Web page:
A few years ago, Ray Stubblefield-Tave was working backstage in a theater. She had never lived outdoors. She didn’t know how to pitch a tent.
Now, the 25-year-old spends her days building bridges and restoring trails. And most nights, she camps outside.
Stubblefield-Tave works for AmeriCorps, a network of national and local service programs that receives federal funding to address specific community needs. Members – often young adults – spend up to a year working with local organizations and receive a stipend at the end, which can be used to repay student loans or fund future educational endeavors.
This year, New Hampshire AmeriCorps will receive more than $2.3 million in federal grants – a record high that will allow the state program to welcome more members, said Gretchen Berger, executive director of Volunteer NH.
Volunteer NH administers the state’s AmeriCorps organizations and helps allocate federal funding to ensure the grants are going toward areas of need, Berger said.
“It’s not a one-size-fits-all approach for the whole country,” she said. “The funding is really meant for members to be able to make an impact on community issues, the most critical local issues.”
Stubblefield-Tave and 29 other AmeriCorps members are working for the Student Conservation Association to address New Hampshire’s environmental issues – the ones sometimes found in our own backyards, program director Bryan Blankenstein said.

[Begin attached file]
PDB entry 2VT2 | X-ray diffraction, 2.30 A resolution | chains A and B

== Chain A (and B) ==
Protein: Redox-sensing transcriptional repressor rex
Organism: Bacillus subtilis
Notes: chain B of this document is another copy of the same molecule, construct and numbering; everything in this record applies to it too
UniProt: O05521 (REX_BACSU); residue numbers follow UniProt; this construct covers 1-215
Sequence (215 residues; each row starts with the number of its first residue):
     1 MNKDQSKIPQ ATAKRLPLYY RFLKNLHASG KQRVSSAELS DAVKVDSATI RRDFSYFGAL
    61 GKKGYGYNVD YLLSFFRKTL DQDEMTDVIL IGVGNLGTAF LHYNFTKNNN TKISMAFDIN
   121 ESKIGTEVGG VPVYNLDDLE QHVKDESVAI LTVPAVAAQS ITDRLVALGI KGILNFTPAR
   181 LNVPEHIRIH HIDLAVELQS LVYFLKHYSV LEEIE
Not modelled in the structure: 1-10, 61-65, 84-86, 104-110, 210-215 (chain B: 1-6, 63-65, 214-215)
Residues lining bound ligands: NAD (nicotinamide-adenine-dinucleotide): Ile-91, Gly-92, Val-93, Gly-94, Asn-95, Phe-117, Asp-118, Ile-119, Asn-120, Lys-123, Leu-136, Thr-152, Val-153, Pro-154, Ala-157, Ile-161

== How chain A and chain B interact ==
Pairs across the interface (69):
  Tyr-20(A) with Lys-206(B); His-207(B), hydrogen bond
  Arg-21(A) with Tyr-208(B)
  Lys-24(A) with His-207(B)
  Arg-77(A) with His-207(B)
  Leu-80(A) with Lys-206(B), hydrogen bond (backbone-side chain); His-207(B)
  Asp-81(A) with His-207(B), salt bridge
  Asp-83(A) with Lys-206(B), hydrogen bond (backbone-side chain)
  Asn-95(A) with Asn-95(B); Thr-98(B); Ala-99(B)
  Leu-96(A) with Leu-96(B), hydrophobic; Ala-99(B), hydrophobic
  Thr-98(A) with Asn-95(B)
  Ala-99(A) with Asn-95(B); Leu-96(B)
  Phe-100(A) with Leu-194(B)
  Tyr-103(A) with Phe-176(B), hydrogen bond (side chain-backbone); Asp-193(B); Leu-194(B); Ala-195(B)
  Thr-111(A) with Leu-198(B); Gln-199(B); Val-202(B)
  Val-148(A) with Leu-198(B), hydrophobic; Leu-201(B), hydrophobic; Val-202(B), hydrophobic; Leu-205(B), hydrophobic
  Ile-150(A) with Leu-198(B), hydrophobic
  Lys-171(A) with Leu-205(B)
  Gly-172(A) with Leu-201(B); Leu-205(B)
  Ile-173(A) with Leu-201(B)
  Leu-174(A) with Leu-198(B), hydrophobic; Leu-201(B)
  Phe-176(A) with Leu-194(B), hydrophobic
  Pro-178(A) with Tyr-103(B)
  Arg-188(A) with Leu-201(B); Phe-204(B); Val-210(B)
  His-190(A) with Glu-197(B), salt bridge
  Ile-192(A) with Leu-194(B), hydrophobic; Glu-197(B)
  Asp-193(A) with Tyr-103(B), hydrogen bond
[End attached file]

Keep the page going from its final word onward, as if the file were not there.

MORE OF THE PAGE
From January to May, SCA New Hampshire volunteers work with local classrooms to provide environmental education to young students. From June to October, they complete hands-on service projects in the White Mountain National Forest, historic sites, state parks and for local conservation commissions.
“Creating the next generation of outdoor leaders is basically what it boils down to – the environmental leaders of tomorrow and today,” Blankenstein said.
Stubblefield-Tave and seven of her peers have been working to construct a trail in Grantham that complies with national accessibility guidelines.
“We’re putting in a brand new trail from the beginning of the parking lot to a viewing platform on the other side of the stream. . . . It’s a place where local people sometimes pull off or take their lunch breaks. And this is going to make it all ADA accessible,” Stubblefield-Tave said, referring to the Americans with Disabilities Act.
The group will finish up its project, then meet up with the rest of the SCA group before heading out to a new site with a new small group – which is one of the best parts of the program, AmeriCorps member Chelsea Pardo said.
“You form really strong relationships with all different people here,” she said. “I guess that’s what happens when you live with them and work with them and get to know every side of them.”